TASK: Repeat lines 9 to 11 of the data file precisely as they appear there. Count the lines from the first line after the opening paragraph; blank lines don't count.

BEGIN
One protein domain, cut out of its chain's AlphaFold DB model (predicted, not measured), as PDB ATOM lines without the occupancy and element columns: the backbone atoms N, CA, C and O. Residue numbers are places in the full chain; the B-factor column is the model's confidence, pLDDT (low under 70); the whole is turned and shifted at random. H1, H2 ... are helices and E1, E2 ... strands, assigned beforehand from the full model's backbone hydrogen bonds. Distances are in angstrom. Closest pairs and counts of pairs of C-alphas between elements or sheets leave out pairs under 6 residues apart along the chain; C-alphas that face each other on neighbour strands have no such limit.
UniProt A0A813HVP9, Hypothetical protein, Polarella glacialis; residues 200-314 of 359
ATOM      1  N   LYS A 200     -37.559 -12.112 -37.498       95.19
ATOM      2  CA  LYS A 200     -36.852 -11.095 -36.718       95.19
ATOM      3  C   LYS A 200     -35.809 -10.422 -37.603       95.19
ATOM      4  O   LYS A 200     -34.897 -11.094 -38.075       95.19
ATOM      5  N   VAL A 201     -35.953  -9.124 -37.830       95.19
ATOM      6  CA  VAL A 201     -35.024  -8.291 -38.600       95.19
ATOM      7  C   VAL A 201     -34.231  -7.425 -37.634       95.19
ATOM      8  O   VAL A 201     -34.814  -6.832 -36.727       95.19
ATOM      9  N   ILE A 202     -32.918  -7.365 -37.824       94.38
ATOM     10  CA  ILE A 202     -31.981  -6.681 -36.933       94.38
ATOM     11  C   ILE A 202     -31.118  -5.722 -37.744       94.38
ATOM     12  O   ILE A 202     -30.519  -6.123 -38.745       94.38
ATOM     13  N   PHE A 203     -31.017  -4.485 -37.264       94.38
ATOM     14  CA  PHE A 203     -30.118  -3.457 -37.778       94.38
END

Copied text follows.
ATOM      8  O   VAL A 201     -34.814  -6.832 -36.727       95.19
ATOM      9  N   ILE A 202     -32.918  -7.365 -37.824       94.38
ATOM     10  CA  ILE A 202     -31.981  -6.681 -36.933       94.38